Okay, thanks Pam. Overall, we’re pleased that we’ve been able to grow organically 9% this year; however, we do need to improve profitability. We’ll be working on this for the rest of the year while we gauge the opportunity for revenue growth next year. We feel we should act prudently for the time being and look for those opportunities in certain geographies, vertical niches, and acquisitions which are unique to our situation.
That finishes our report for the quarter. Operator, can you open the line for questions.
(Operator Instructions) Your first question comes from Mark Schappel - Benchmark.
Mark Schappel - Benchmark
Could you just review the tax issue in the quarter? You just said briefly, I didn’t catch that in your prepared remarks.
Yes, sure. There was a change in our estimated levels of profitability by tax jurisdiction and as a result some of the benefits that were taken earlier in the year were reverse and let to a tax expense, even though we were showing an operating loss for the quarter.
Mark Schappel - Benchmark
Going back to the automotive question and the amount of revenue from automotive; typically it’s in the 25% of total sales range; what was it at this quarter?
Automotive was actually about 30% and year-to-date for the whole year last year was 30%, so it’s been maintaining that percentage.
Mark Schappel - Benchmark
A question on the On Demand side of the business; Karl, was there any meaningful On Demand revenue in the quarter?
No, we didn’t really have that much revenue, but it’s becoming a larger part of our funnel. People are very interested in it, but many of the deals end up going to the traditional perpetual license, but we are seeing a lot more interest and it is a bigger part.
As well as application management services; so sometime they’ll opt to the On Premise with application management service. So, it can go either way, but there is a quite a bit of interest in it.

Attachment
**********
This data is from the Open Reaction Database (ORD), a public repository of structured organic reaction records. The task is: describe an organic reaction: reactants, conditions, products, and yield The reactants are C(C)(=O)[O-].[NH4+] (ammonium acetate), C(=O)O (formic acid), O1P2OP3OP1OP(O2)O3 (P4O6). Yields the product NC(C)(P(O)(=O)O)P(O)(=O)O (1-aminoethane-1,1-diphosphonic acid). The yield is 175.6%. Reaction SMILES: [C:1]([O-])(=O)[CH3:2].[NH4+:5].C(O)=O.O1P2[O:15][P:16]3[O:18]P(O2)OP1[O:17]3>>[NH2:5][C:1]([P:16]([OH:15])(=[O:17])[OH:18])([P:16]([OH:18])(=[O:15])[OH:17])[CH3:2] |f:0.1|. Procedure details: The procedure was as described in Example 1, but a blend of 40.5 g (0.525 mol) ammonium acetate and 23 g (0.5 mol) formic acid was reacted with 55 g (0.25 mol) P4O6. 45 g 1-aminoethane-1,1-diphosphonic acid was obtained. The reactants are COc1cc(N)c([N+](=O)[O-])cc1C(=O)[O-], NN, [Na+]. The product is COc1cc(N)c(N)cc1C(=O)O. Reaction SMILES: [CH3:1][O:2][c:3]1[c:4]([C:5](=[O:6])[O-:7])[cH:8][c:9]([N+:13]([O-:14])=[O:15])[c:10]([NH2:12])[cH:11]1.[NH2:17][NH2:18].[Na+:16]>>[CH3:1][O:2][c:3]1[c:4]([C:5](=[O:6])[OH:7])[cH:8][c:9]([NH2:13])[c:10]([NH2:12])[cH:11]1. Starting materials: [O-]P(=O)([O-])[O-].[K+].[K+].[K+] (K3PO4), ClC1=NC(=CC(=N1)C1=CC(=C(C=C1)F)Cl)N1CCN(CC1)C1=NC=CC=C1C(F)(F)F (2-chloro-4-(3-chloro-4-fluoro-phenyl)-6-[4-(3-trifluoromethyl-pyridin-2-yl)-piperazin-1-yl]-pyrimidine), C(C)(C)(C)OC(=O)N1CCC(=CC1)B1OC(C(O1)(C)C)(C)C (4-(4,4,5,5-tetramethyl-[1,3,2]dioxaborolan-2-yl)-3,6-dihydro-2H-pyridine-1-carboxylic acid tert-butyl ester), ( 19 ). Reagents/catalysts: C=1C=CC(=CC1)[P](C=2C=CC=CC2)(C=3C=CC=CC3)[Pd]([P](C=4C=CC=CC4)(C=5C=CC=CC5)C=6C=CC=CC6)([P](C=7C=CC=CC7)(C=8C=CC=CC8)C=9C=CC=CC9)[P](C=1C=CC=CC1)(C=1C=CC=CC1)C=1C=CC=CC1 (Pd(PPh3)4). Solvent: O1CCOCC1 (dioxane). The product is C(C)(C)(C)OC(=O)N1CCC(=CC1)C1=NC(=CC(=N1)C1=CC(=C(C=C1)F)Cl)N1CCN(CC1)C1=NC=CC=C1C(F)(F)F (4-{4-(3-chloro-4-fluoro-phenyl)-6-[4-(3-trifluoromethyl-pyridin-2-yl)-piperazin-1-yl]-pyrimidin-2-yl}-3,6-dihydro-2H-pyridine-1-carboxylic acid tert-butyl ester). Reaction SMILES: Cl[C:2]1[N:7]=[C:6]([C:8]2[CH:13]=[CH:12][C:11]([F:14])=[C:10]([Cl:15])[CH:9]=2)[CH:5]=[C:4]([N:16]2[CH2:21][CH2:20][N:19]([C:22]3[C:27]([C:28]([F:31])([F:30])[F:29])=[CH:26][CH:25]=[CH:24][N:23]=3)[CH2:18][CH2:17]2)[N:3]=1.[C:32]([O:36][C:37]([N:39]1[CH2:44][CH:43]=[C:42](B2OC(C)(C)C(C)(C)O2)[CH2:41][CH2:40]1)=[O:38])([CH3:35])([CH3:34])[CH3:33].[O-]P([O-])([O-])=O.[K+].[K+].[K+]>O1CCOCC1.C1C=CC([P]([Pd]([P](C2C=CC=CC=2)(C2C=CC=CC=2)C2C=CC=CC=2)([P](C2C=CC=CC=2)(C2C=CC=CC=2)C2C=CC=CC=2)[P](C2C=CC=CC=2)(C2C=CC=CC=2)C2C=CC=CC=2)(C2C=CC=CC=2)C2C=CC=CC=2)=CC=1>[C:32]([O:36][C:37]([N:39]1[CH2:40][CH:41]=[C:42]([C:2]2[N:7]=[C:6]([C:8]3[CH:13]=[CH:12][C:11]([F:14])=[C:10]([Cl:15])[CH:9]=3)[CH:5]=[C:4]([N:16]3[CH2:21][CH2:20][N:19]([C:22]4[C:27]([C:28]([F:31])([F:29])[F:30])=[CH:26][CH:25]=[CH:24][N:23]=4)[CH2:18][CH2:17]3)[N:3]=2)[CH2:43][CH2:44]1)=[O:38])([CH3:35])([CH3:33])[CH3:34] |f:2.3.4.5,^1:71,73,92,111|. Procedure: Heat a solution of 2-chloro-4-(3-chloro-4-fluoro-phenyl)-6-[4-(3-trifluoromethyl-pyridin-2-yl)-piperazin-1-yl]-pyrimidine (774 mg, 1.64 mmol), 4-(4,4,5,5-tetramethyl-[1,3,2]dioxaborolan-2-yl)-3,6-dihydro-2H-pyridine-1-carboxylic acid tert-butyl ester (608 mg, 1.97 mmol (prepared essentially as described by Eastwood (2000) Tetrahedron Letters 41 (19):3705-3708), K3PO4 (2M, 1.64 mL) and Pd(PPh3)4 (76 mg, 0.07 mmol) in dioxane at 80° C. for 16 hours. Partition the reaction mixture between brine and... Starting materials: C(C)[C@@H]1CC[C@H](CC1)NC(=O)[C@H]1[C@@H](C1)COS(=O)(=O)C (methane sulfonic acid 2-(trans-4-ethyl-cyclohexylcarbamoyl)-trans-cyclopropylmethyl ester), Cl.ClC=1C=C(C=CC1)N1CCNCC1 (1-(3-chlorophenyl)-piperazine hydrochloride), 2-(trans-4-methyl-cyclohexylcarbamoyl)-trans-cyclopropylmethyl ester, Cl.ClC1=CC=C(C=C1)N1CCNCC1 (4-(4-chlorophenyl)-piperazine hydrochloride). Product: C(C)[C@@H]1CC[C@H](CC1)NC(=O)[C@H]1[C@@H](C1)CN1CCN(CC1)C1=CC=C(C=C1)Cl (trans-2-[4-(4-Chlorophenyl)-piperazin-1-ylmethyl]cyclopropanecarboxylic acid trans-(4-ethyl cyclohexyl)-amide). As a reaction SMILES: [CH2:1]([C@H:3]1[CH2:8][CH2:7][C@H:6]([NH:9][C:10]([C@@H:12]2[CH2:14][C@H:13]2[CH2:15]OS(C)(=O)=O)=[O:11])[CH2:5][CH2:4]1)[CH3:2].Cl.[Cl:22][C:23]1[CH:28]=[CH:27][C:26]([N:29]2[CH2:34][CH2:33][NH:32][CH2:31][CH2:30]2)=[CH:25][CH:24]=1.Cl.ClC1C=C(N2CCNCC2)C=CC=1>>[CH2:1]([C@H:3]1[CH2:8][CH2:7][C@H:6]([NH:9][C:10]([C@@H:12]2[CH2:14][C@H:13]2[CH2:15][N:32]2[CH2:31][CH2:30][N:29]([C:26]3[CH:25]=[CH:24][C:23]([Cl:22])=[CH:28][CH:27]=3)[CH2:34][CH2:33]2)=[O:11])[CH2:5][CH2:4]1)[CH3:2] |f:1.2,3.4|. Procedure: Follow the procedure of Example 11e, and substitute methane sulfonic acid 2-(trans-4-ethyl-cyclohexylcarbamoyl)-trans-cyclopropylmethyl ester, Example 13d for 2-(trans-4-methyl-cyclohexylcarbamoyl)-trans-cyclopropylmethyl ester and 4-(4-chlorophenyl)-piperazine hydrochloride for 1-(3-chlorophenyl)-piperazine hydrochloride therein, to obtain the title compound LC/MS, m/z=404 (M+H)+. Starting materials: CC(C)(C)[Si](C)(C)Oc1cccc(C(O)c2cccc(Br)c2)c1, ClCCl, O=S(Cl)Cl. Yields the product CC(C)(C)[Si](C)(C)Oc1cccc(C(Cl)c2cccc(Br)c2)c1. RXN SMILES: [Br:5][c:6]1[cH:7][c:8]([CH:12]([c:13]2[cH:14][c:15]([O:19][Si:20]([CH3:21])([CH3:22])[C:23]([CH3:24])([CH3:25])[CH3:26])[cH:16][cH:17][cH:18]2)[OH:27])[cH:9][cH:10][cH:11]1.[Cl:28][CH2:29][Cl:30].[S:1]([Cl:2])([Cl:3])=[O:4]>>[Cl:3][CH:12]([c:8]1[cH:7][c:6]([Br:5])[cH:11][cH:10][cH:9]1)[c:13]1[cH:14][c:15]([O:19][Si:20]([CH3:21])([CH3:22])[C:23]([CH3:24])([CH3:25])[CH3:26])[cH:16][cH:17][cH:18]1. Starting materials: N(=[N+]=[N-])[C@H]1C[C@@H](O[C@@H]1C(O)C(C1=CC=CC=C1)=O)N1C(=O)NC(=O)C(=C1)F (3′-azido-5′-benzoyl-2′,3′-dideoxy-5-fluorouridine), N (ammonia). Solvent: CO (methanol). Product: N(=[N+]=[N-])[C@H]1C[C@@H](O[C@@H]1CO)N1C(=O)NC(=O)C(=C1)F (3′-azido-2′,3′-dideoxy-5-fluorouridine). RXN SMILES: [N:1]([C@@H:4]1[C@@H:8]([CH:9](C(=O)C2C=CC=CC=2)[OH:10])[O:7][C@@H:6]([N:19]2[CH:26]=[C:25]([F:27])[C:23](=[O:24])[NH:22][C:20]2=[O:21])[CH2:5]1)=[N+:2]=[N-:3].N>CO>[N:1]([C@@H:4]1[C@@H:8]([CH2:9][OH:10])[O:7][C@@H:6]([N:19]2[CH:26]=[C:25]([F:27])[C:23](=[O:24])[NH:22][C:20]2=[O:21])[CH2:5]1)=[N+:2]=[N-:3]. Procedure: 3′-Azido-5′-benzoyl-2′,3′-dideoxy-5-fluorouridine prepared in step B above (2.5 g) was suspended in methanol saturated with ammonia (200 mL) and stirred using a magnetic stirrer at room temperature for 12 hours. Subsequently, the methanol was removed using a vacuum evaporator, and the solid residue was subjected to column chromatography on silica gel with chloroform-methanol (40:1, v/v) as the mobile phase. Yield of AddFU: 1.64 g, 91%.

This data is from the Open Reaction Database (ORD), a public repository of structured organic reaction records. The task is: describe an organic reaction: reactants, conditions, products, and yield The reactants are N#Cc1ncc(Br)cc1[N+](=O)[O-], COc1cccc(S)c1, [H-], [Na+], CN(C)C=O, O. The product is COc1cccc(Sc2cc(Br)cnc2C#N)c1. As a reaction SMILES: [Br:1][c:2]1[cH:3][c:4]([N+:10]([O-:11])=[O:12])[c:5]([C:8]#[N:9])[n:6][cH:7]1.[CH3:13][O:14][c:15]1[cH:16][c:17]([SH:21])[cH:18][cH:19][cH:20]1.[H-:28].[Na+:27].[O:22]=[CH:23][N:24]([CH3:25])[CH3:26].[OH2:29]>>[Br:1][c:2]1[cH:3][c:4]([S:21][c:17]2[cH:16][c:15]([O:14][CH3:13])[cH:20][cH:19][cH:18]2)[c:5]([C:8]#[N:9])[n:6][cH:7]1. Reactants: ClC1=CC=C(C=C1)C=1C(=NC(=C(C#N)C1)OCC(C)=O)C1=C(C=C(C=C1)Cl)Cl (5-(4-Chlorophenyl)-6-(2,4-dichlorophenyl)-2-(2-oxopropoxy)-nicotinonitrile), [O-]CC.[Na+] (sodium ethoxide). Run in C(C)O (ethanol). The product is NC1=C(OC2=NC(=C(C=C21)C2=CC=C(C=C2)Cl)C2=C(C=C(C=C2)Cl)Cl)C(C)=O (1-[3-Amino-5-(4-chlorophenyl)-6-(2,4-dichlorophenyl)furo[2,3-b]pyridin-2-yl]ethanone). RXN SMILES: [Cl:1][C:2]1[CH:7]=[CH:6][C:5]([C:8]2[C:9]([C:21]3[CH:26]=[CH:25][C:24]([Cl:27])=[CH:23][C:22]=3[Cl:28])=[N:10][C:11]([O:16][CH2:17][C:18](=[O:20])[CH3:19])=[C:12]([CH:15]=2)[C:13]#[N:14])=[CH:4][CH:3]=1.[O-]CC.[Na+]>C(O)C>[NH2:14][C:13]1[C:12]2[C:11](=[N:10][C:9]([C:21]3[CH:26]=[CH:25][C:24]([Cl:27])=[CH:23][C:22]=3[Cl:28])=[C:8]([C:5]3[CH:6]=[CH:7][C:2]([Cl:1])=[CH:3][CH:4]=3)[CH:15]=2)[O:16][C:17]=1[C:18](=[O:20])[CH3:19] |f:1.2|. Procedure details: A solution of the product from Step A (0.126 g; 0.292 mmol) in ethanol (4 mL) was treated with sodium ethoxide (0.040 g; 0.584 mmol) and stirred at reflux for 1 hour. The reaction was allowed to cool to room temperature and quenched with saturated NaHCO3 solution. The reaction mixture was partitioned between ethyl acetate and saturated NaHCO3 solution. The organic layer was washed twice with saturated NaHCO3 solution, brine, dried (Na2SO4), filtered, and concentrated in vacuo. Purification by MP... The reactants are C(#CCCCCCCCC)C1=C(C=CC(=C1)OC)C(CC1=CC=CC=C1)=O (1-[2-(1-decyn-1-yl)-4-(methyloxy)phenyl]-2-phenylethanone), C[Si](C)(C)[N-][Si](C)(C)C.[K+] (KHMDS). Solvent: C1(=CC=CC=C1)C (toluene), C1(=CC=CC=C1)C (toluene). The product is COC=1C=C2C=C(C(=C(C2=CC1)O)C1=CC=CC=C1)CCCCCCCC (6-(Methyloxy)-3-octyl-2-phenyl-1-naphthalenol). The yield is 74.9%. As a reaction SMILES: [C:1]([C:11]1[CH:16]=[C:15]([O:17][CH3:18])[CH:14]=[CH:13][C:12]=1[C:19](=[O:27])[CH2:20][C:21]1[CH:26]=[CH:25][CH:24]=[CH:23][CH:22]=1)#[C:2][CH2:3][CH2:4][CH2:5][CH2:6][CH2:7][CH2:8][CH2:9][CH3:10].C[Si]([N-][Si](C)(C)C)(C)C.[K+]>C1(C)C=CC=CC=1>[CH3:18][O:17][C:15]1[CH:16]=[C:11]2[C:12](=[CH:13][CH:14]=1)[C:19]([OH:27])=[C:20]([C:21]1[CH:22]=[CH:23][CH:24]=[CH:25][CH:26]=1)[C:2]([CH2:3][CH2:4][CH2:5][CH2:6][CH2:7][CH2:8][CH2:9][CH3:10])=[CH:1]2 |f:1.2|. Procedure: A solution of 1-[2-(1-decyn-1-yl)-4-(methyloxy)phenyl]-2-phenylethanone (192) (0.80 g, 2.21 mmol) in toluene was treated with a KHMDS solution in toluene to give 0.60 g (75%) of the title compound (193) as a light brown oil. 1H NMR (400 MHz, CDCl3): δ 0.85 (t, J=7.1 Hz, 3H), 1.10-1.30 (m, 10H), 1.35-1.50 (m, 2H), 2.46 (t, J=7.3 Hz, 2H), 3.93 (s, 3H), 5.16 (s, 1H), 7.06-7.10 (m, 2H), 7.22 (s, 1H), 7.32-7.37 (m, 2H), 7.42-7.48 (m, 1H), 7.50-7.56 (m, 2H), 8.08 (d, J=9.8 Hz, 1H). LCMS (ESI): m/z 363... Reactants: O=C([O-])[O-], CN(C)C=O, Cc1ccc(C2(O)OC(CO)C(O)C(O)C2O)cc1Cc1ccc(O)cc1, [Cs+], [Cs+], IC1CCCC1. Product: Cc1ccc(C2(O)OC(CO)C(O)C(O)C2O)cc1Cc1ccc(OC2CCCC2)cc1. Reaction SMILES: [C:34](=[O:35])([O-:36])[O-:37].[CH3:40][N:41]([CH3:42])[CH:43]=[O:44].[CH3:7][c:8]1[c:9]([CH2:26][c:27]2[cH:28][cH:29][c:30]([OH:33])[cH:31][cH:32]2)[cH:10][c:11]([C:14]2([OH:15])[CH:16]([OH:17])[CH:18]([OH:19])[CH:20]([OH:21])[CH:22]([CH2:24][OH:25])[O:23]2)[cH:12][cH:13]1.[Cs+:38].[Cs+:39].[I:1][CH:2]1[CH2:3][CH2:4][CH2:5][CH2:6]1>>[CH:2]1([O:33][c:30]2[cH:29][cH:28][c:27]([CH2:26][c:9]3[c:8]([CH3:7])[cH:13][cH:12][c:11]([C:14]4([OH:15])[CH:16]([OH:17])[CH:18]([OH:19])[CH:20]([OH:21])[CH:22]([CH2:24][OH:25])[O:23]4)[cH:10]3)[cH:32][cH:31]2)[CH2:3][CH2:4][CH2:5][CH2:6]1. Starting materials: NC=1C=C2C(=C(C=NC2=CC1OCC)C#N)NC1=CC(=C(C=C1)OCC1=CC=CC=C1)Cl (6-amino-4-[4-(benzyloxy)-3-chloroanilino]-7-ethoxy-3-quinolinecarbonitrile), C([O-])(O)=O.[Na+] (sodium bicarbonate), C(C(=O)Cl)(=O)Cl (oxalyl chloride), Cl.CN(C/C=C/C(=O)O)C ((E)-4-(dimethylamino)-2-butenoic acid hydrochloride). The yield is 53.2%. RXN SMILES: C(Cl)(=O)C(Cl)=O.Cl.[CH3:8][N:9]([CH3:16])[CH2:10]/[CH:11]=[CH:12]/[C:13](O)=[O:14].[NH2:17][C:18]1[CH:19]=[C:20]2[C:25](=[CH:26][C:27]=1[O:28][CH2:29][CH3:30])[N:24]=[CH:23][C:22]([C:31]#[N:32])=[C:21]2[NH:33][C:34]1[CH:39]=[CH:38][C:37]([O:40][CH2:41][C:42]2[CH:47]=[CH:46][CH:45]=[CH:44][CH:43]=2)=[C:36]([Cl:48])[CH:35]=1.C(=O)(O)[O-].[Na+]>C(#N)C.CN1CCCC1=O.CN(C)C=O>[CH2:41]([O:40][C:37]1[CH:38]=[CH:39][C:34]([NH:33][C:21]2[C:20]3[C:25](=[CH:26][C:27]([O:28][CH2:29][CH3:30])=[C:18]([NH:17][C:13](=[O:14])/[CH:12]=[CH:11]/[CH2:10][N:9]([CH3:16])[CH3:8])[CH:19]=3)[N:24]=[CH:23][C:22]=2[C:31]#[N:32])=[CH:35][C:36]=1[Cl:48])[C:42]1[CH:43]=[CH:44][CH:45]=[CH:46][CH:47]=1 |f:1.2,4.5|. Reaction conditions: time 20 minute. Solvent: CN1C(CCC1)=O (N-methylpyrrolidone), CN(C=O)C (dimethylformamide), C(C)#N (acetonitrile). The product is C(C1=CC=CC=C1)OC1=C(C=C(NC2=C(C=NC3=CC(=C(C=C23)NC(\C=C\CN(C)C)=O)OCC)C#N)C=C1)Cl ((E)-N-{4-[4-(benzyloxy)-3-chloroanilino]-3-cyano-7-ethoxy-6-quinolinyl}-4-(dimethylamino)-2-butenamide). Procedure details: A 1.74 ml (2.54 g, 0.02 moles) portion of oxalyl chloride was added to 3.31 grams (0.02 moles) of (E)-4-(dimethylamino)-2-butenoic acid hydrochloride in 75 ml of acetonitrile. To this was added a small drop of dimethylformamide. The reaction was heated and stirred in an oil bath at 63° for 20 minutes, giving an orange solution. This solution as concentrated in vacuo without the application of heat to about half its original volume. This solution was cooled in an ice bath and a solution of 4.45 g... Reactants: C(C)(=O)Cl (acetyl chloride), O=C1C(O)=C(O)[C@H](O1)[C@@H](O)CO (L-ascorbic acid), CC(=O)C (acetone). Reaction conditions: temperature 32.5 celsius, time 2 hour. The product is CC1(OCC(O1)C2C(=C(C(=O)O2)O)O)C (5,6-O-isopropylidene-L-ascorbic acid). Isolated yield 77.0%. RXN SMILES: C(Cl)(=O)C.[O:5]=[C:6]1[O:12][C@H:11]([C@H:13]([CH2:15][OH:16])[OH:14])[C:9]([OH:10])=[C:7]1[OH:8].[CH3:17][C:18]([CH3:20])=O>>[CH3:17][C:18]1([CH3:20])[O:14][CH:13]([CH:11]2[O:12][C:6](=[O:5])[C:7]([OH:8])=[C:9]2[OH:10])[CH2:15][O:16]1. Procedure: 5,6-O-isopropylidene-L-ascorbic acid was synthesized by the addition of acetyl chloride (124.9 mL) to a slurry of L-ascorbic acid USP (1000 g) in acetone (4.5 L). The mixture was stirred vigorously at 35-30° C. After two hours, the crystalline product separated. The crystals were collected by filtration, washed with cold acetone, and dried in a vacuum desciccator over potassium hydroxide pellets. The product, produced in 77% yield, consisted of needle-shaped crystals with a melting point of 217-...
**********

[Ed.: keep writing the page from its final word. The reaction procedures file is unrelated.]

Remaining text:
Mark Schappel – Benchmark
That the interest on the On Demand side that’s in your pipeline, is that on the supply chain visualization product that you’re seeing that or is it on the broader suite?
Actually both; we’re currently doing a re-launch of supply visualization, where we have dedicated team going out and visiting both current customers and new customers. That started just about two weeks ago and we’re seeing a quite a bit of interest and growth because of that dedicated effort.
In the On Premise, the whole enterprise area, we have applied a pipeline. What we see is the smaller and new customer, so the less than $200 million and in fact we’ve sold some now in the companies that are $10 million to $30 million companies. They typically always go for the On Demand Enterprise capability. It’s the larger customers. We have two customers I want to state in the $1.800 million to $1.2 type range last quarter that started off as going for On Demand and ended up deciding to do On Premise.
So, we’re seeing a real dividing line, I want to say around $200 million, where the less than $200 million will go for On Demand with the larger runs; besides they want to have more control and I think that’s probably about what the industry is thinking right now.
Your next question comes from Brian Murphy – Sidoti.
Brian Murphy - Sidoti